Somalia and the Horn of Africa need international friends, international expertise, international technology and international money. But ultimately, it’s Somalia’s problem to put its house in order. A big chunk of money from international aid goes to administration and security. Very little is seen by the people, and the plug is pulled the minute the funding ends. We need to invest in individuals and communities and give them the skills to solve the problems they face. Actually, they already have most of the solutions. They just need a bit of help here and there.
Transparency Solutions demonstrates that you can spend a fraction of the money typically spent by NGOs, and see huge results, all by working with Somali entities and Somali people. We are not a charity, we are a company run by social entrepreneurs. We have a lot of social responsibilities, but it isn’t an NGO. We are a Somali business and we are passionate about delivering social development through high quality knowledge-based services in research, training, strategy and project management in all sectors.
Why do you believe in Somali-led development?
Somalis are described as one of the most resilient people in the world, considering what we have been through. However, there is little global recognition of their skills. Somalia was the first democracy in Africa where a government lost an election and then left office peacefully. Before the war, we had very developed education and health. The economy was growing, but 35 years of war has destroyed all of that. People have a short memory, and only see Somalia through the lens of conflict and misery. Transparency Solutions challenges that narrative.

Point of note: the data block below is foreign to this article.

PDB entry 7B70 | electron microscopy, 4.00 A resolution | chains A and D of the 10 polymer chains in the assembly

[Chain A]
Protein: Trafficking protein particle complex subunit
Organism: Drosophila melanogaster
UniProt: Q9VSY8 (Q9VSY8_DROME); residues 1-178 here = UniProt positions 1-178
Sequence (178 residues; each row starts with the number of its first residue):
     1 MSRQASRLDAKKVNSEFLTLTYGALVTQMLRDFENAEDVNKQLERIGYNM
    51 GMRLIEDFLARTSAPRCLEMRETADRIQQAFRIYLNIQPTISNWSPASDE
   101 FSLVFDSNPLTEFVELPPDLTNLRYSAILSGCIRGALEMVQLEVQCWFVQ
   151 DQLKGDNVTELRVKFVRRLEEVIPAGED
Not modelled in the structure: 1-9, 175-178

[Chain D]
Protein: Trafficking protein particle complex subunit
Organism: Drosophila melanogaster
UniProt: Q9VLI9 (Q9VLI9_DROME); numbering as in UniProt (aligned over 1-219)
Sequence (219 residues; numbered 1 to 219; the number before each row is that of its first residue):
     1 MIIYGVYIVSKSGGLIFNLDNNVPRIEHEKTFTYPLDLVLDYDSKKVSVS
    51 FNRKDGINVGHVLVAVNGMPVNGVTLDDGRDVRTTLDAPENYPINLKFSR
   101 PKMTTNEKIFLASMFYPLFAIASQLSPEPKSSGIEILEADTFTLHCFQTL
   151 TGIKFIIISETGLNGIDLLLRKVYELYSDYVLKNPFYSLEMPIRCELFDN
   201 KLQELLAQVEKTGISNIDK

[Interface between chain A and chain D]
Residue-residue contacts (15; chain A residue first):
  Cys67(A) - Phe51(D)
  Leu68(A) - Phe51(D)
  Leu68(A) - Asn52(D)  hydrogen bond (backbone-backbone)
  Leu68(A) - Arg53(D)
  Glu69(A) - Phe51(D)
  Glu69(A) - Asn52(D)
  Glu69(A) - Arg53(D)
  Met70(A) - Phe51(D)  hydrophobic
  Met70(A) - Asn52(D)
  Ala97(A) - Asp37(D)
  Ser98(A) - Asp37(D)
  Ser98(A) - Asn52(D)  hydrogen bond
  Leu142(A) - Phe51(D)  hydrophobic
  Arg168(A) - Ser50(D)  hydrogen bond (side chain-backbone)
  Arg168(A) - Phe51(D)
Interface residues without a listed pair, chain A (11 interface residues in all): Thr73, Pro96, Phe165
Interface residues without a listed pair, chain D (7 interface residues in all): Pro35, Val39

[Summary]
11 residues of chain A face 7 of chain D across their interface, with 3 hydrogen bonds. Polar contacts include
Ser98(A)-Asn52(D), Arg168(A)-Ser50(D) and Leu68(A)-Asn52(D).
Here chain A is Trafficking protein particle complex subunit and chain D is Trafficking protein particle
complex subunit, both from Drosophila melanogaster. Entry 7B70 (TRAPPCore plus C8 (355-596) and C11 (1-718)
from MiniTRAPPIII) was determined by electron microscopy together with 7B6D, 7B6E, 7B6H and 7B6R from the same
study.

Could you tell me about Somali First?
Somali First is a strategic partnership between the University of Bristol and Transparency Solutions. It was born out of my partnership with Professor Eric Herring, a professor of World Politics. We focus on Somali-led development through impartial facilitation, research and education.
While the immediate goal of Somali First is to deliver specific projects, the bigger goal is to contribute to the transformation of the process of development in Somalia so that it is sustainable and locally led. This deeper purpose is what unifies our diverse projects, including projects in education, green computing, COVID-19 impacts and beyond.